We'll definitely see the classical craftsman with a shared workshop/ living area. Travelling merchants have always been in IE games and so I'm certain they'll also be in P:E.
I'd be pleasantly surprised if most trading was tied to factions (with discounts based on rank), and this would figure into your choice of allies.
And for the love of god, no 'real' trade between specific merchants or regions. I'm going to use dat phrase, "IN NO GAME I'VE PLAYED WAS THIS EVER FUN".
Hmmm... although I agree that it's safe to assume we'll see NPCs that fit a variety of merchant archetypes- if that's what you mean- this poll was more related to the capacity in which PCs can fill the merchant role. In most RPGs I've played the PCs are restricted to the smooth-talker/haggler approach to business, and the party is just as well off selling their stuff anywhere as long as they have their "supernatural speechmaster" handle the transaction. I find this very generic and dubious, and the only exception is when all the general stores offer worse prices than specialized shops, which is still a bit shallow in my opinion.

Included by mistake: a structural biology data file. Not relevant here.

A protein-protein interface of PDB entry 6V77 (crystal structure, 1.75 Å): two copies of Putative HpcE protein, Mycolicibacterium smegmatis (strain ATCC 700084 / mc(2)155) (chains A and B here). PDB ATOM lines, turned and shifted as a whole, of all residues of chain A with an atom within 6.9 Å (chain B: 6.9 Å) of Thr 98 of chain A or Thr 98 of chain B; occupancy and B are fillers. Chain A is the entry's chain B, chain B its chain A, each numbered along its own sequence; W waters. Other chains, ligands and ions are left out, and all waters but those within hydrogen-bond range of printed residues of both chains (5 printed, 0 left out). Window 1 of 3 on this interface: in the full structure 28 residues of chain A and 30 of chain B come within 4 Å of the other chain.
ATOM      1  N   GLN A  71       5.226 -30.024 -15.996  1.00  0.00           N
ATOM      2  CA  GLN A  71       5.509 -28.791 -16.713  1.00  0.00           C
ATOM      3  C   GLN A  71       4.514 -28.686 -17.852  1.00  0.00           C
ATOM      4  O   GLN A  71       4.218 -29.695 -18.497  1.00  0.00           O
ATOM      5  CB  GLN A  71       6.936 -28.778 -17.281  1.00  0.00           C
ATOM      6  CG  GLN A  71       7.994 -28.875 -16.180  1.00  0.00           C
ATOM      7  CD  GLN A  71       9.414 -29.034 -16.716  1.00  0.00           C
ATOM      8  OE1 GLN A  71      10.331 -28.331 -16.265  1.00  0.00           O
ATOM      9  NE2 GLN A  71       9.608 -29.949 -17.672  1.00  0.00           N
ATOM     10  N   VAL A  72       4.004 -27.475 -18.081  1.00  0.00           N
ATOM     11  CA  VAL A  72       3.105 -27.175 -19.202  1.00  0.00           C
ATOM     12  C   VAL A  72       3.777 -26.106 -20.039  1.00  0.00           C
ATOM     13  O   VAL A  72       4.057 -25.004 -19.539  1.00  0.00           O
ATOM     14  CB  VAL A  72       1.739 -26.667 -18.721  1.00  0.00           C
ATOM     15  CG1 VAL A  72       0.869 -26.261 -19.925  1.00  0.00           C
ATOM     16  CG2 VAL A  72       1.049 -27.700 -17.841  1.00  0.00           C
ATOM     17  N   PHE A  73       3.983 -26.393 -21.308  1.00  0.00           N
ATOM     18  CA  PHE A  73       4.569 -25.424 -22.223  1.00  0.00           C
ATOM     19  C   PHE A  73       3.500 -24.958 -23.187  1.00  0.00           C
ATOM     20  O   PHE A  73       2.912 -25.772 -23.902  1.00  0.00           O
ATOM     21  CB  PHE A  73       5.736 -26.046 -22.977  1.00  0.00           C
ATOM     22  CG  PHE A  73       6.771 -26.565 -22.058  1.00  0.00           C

While I do prefer faction-specific favor over a global morality meter, I hope that the faction system isn't too formalized because that feels a bit contrived and inauthentic to me. It tends to end up creating black-and-white scenarios of "friendly faction/enemy faction" and often your character's faction affiliation becomes known by all NPCs without any explanation. It's as if you're walking around wearing a badge, except you're not. So for that reason, I'd lean toward avoiding general faction-wide discounts and "Hail, fellow [faction name]!" scenarios. Discounts from individuals that your character has actually interacted with is one thing, but discounts from your guild/brotherhood/whatever just seem generic.
Hence, I suggest alternative methods for adding depth to mercantile gameplay, such as those listed in the poll. However, I'm not really sure what or which you are referring to as "real", since situations like this are cases of multiple degrees of "realism". For me, simply transferring the treasure haul to the party's high-charisma, designated loot seller and simply clicking away has never been fun, so I see this as an opportunity to make things more interesting, without necessarily simulating an entire economy.